Chairman of Central Elections Committee rules against mobilizing Shas teachers
Justice Salim Joubran asserts that state funded school networks are subject to Israeli Propaganda Law
Justice Joubran: "Common sense and reason cannot tolerate Shas’s legal interpretation, according to which a teacher could influence a student’s parents." Rabbi Regev: “This is an important precedent that will affect a host of educational networks and future elections campaigns. The mobilization of armies of teachers has been prohibited.”
Justice Salim Joubran
Central Elections Commission Chairman Justice Salim Joubran established that the legal restrictions on election campaigning apply to the Shas party’s educational network, Ma’ayan Torah Education, and its teachers. Joubran declared that common sense and logic cannot accept Shas’s interpretation of the law, according to which its limits do not apply to teachers in general and to teachers of the Ma’ayan Torah Education network in particular. He accepted HIddush’s position on this matter, and rejected Shas’s position. However, Joubran rejected Hiddush’s petition for an injunction against Shas and the Ma’ayan Torah Education network, stating that there was not sufficient media coverage to prove such violations of the election laws.
For attorneys on both sides, this controversial question was a matter of principle. Shas had launched its educational campaign office with a conference, attended by hundreds of school principals from Shas’s Ma’ayan Torah Education network. At the conference, one after another, Shas’s party leaders and members of Shas’s Council of Torah Sages called upon the school principals to join the party’s electoral campaign. Hiddush Director Rabbi Uri Regev, Esq. appealed to Shas’s legal advisor Nadav Asael, and requested that Shas make a commitment to stop mobilizing their educational network for the party’s electoral campaign. Asael made this commitment in relation to the school principals, but claimed that the restrictions of the election laws did not apply to the Ma’ayan Torah Education network’s teachers.
Regev explained that this essentially meant that Shas could mobilize “an army of teachers” in the elections, and turned to the Chairman of the Central Elections Committee, requesting his opinion on this exceptional matter. Shas objected to the hearing and claimed that the Chairman of the Central Elections Committee doesn’t have the authority to make such fundamental rulings. Despite Shas’s opposition, Justice Joubran held the hearing, and issued a ruling.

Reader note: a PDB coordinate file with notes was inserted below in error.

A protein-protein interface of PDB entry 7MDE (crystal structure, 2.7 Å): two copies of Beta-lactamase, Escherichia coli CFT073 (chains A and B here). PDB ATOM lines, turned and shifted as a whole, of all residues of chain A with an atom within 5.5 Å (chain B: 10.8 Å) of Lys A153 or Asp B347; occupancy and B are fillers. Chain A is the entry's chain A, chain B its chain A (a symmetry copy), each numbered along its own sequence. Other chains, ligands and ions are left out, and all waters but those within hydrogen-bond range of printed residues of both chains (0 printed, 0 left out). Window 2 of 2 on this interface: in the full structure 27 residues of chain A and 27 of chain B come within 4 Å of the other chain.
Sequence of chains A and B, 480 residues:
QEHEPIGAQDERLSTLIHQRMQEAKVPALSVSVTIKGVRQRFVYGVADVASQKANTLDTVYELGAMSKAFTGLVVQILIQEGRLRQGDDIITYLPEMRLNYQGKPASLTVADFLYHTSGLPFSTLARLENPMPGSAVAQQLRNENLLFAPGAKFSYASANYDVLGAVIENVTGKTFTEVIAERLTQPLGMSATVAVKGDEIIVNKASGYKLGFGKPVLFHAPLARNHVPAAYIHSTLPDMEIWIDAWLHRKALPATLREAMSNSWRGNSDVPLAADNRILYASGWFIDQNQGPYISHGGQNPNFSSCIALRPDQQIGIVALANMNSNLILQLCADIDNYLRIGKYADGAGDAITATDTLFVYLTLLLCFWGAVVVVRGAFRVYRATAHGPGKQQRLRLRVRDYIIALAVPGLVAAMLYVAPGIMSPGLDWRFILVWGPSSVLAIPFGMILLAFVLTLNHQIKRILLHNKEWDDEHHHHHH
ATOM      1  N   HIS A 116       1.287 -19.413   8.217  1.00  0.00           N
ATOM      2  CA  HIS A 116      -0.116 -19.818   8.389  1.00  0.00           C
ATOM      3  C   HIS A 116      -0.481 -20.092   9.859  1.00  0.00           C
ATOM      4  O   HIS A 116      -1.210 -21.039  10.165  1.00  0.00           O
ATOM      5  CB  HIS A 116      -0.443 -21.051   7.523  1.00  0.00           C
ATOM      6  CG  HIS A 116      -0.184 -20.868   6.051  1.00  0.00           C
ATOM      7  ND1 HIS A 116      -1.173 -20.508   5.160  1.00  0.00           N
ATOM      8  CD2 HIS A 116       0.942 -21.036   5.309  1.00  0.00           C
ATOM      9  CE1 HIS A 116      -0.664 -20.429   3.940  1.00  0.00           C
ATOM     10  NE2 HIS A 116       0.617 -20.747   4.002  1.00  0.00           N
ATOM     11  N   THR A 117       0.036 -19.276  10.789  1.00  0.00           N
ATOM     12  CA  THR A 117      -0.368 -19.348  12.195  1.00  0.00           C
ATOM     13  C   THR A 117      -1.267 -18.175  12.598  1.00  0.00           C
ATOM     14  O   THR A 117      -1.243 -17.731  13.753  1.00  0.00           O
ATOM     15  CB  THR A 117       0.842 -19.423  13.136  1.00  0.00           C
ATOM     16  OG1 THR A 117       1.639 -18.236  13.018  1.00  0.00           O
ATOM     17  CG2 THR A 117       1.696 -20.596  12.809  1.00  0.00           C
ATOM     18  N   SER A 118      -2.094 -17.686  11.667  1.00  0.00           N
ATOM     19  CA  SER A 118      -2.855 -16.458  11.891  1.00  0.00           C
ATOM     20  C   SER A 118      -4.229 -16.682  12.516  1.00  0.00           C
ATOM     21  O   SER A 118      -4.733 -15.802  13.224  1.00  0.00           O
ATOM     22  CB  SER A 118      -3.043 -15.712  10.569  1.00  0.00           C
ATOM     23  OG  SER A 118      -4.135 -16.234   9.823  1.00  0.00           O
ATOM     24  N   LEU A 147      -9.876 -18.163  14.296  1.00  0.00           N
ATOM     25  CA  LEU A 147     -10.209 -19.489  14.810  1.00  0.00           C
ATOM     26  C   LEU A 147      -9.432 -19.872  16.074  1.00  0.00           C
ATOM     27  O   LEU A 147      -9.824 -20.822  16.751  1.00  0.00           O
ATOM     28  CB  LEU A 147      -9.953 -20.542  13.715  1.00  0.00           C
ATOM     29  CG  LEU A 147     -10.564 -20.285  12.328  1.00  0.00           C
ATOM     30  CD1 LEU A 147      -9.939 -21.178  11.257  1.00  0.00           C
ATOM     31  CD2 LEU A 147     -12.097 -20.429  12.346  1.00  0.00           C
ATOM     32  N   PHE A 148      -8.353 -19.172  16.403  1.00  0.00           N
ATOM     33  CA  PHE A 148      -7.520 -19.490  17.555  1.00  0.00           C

Hiddush’s petition was necessary due to the sickly deterioration of private education in Israel that should have long ago passed away from this world. But for as long as political parties are allowed to operate private education systems, we must remain vigilant that schools will not be converted into election campaign headquarters.
Joubran wrote in the decision: “In my view, there is a strong justification for applying legal restrictions upon the organization of teachers in their capacities as teaching professionals for electioneering purposes. Can you imagine that teachers - all teachers and all educational institutions – would take advantage of their authority to influence a student’s worldview? And perhaps thereby to even reach his parents? In my opinion, common sense and reason cannot tolerate this kind of legal interpretation.”
Shas attorneys and the Ma’ayan Torah education network claimed that election campaign law restrictions do not apply to the Ma’ayan Torah education network because it is a private entity and not a state institution. Joubran rejected this interpretation, stating that “since there is no dispute that the Ma'ayan Torah Education network is supported by state funds, its teachers are restricted under section 2A of the propaganda law.” He rejected the Attorney General’s claims that such a ruling would lead to campaign restrictions being applied to many state supported organizations, such as theaters. Joubran ruled that the Central Elections Commission would examine each case on its merits.
President of Hiddush Rabbi Uri Regev expressed satisfaction with the decision. “Justice Joubran ruled that there must exist a dividing wall between the school teachers of the Ma’ayan Torah Education network and the political party and its election campaign. Teachers of education networks are not permitted to mobilize as an army of Shas activists, campaigning in the elections, for this would be a violation of the law. This is an important precedent that will impact all state funded educational networks, including even those that are not state institutions, in all future elections.”
According to Regev, “Hiddush’s petition was necessary due to the sickly deterioration of private education in Israel that should have long ago passed away from this world. But for as long as political parties are allowed to operate private education systems, we must remain vigilant that schools will not be converted into election campaign headquarters.”